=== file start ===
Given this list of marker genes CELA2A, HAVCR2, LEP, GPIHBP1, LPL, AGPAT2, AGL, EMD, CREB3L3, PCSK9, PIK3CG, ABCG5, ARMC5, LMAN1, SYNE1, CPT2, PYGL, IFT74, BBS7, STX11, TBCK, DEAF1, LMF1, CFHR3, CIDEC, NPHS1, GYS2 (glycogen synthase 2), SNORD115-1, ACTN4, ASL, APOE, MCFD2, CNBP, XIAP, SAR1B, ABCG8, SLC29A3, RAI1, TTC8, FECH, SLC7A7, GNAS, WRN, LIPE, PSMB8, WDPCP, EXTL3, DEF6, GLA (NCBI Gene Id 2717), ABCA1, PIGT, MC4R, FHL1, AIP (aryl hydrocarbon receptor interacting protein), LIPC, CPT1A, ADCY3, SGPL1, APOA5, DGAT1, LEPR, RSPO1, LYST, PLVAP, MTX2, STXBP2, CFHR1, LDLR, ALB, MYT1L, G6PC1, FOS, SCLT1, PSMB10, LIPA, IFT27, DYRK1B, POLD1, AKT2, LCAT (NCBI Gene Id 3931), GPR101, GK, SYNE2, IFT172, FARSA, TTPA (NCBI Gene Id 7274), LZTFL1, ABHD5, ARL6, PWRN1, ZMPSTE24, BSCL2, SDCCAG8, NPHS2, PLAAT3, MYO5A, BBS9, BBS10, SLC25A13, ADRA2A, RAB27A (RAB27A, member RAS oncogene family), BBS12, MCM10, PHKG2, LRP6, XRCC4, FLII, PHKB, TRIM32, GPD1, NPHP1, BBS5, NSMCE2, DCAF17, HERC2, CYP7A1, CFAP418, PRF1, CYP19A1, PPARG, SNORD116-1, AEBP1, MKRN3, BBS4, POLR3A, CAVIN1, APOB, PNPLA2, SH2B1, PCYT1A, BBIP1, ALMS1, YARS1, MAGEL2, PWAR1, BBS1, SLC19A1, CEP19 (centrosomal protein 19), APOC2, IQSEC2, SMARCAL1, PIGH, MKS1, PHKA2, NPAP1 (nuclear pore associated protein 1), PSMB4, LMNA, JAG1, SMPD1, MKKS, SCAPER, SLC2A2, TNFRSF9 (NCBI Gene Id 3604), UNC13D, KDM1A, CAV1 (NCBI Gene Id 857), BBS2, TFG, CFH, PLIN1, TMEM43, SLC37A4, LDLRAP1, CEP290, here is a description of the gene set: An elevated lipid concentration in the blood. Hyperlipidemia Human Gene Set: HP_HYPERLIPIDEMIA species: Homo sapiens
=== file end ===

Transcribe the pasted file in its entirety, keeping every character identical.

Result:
Given this list of marker genes CELA2A, HAVCR2, LEP, GPIHBP1, LPL, AGPAT2, AGL, EMD, CREB3L3, PCSK9, PIK3CG, ABCG5, ARMC5, LMAN1, SYNE1, CPT2, PYGL, IFT74, BBS7, STX11, TBCK, DEAF1, LMF1, CFHR3, CIDEC, NPHS1, GYS2 (glycogen synthase 2), SNORD115-1, ACTN4, ASL, APOE, MCFD2, CNBP, XIAP, SAR1B, ABCG8, SLC29A3, RAI1, TTC8, FECH, SLC7A7, GNAS, WRN, LIPE, PSMB8, WDPCP, EXTL3, DEF6, GLA (NCBI Gene Id 2717), ABCA1, PIGT, MC4R, FHL1, AIP (aryl hydrocarbon receptor interacting protein), LIPC, CPT1A, ADCY3, SGPL1, APOA5, DGAT1, LEPR, RSPO1, LYST, PLVAP, MTX2, STXBP2, CFHR1, LDLR, ALB, MYT1L, G6PC1, FOS, SCLT1, PSMB10, LIPA, IFT27, DYRK1B, POLD1, AKT2, LCAT (NCBI Gene Id 3931), GPR101, GK, SYNE2, IFT172, FARSA, TTPA (NCBI Gene Id 7274), LZTFL1, ABHD5, ARL6, PWRN1, ZMPSTE24, BSCL2, SDCCAG8, NPHS2, PLAAT3, MYO5A, BBS9, BBS10, SLC25A13, ADRA2A, RAB27A (RAB27A, member RAS oncogene family), BBS12, MCM10, PHKG2, LRP6, XRCC4, FLII, PHKB, TRIM32, GPD1, NPHP1, BBS5, NSMCE2, DCAF17, HERC2, CYP7A1, CFAP418, PRF1, CYP19A1, PPARG, SNORD116-1, AEBP1, MKRN3, BBS4, POLR3A, CAVIN1, APOB, PNPLA2, SH2B1, PCYT1A, BBIP1, ALMS1, YARS1, MAGEL2, PWAR1, BBS1, SLC19A1, CEP19 (centrosomal protein 19), APOC2, IQSEC2, SMARCAL1, PIGH, MKS1, PHKA2, NPAP1 (nuclear pore associated protein 1), PSMB4, LMNA, JAG1, SMPD1, MKKS, SCAPER, SLC2A2, TNFRSF9 (NCBI Gene Id 3604), UNC13D, KDM1A, CAV1 (NCBI Gene Id 857), BBS2, TFG, CFH, PLIN1, TMEM43, SLC37A4, LDLRAP1, CEP290, here is a description of the gene set: An elevated lipid concentration in the blood. Hyperlipidemia Human Gene Set: HP_HYPERLIPIDEMIA species: Homo sapiens